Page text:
A long-urged commitment on Wednesday from the Council of Australian Governments (COAG) to a “genuine formal partnership” with Aboriginal and Torres Strait Islander people on the Closing the Gap Strategy has been strongly welcomed by Indigenous health and legal groups who had said they had been shut out of the “refresh” process until now.
“This is something that we’ve long campaigned for – because involving Aboriginal and Torres Strait Islander people in decisions that affect their lives will lead to far better outcomes,” said Pat Turner, CEO of the National Aboriginal Community Controlled Health Organisation (NACCHO) in a statement.
“We are pleased that the Prime Minister and COAG have finally recognised that Aboriginal and Torres Strait Islander people must play an integral part in the making of the decisions that affect their lives – and it’s the only way forward to closing the gap.”
Cheryl Axby, co-chair of the National Peak Body for Aboriginal and Torres Strait Islander Legal Services (NATSILS) welcomed “this new era of partnership in the design, implementation, monitoring and review of the Closing the Gap strategy”.
“Our voices have been locked out of this process for too long,” she said in a statement.
NACCHO, ATSILS and other Aboriginal and Torres Strait Islander organisations had been sounding the alarm about the Closing the Gap process in recent months, saying they had been left out of the process of reviewing and re-setting Closing the Gap targets until a “crisis talks” in Canberra with Prime Minister Scott Morrison last week.
COAG met in Adelaide on Wednesday and issued a detailed Statement on the Closing the Gap Refresh, which commits to a “true partnership” with Aboriginal and Torres Strait Islander peoples and emphasises the need to recognise and build on their strengths and resilience and to “raise our sights from a focus on problems and deficits”. It said:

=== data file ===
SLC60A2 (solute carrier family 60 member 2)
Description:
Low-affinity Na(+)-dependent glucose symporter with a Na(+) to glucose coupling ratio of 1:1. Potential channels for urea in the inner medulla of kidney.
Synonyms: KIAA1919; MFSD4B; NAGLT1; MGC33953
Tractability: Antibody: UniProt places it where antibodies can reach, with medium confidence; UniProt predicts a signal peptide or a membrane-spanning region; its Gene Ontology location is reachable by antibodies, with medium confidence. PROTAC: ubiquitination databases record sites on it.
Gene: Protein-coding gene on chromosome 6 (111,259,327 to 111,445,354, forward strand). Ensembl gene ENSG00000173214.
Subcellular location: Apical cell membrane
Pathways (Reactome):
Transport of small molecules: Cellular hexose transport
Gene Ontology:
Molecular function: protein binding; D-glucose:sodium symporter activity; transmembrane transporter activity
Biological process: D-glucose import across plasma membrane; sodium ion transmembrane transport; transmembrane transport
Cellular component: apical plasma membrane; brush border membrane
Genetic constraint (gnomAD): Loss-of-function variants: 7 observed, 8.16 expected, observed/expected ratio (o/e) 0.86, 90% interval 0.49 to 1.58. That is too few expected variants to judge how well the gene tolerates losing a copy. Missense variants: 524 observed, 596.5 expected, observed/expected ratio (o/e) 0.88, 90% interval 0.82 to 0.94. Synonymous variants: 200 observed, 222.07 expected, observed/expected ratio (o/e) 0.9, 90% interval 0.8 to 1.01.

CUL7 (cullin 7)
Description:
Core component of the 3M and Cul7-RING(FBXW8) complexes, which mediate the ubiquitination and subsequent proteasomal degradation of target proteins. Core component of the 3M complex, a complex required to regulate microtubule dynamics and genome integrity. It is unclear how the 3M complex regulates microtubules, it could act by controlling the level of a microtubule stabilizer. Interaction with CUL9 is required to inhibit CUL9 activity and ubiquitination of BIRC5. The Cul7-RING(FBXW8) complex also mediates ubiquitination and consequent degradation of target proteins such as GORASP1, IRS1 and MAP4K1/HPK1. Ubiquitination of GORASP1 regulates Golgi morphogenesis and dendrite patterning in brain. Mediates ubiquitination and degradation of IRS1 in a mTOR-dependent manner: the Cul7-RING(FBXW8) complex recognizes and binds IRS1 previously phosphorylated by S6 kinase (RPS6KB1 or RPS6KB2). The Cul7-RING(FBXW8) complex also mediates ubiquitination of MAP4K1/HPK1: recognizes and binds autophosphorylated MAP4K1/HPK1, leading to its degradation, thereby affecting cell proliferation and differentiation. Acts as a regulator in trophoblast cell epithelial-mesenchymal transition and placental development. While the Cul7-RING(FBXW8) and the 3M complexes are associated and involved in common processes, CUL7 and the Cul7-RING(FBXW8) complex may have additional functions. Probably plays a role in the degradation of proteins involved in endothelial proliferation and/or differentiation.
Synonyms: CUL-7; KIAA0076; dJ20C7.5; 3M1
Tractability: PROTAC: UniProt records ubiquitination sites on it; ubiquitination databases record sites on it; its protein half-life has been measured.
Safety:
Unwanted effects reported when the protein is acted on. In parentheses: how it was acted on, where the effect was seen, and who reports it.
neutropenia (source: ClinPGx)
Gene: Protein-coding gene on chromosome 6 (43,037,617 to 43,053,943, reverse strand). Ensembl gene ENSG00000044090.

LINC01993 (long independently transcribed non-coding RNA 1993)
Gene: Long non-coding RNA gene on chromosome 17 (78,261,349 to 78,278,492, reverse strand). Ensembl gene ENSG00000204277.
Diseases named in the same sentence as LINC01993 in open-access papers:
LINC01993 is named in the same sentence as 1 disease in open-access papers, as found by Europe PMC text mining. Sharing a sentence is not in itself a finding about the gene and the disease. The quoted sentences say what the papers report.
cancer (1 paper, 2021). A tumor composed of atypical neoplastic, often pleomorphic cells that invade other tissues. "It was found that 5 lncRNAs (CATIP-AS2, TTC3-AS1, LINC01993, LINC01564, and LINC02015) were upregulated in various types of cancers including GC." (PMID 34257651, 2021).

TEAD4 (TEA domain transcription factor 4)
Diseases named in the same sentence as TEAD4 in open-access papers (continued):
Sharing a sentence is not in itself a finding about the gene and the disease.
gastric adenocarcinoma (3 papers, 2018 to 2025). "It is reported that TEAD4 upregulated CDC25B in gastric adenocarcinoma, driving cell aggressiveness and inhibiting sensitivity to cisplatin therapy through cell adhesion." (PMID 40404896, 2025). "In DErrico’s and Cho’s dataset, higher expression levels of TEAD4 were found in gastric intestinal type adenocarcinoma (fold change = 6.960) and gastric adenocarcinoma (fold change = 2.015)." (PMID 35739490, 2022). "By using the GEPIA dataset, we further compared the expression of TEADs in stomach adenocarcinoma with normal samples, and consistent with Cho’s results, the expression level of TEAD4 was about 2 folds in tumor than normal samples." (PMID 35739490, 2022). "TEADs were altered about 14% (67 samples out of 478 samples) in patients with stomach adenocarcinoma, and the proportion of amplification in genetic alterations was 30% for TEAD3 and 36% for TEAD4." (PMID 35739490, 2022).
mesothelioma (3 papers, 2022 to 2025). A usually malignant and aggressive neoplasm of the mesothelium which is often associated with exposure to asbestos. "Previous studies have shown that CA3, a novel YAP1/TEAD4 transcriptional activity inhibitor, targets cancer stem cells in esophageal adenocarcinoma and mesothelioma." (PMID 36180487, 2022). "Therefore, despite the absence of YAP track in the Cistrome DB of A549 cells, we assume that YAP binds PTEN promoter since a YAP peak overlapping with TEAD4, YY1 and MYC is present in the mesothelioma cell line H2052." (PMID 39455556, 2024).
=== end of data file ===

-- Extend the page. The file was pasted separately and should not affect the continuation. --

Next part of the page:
COAG recognises that in order to effect real change, governments must work collaboratively and in genuine, formal partnership with Aboriginal and Torres Strait Islander peoples as they are the essential agents of change.
This formal partnership must be based on mutual respect between parties and an acceptance that direct engagement and negotiation will be the preferred pathway to productive and effective agreements. Aboriginal and Torres Strait Islander peoples must play an integral part in the making of the decisions that affect their lives – this is critical to closing the gap.
COAG will ensure that the design and implementation of the next phase of Closing the Gap is a true partnership.
Governments and Aboriginal and Torres Strait Islander people will share ownership of and responsibility for a jointly agreed framework and targets and ongoing monitoring of the Closing the Gap agenda.
The Statement commits COAG to achieving positive progress on all priority areas set out in February this year by a Special Gathering of prominent Aboriginal and Torres Strait Islander people.
These include housing, families, children and youth, justice, health, economic development, culture and language, education, healing and eliminating racism and systemic discrimination.
All priority areas are important and interconnected.”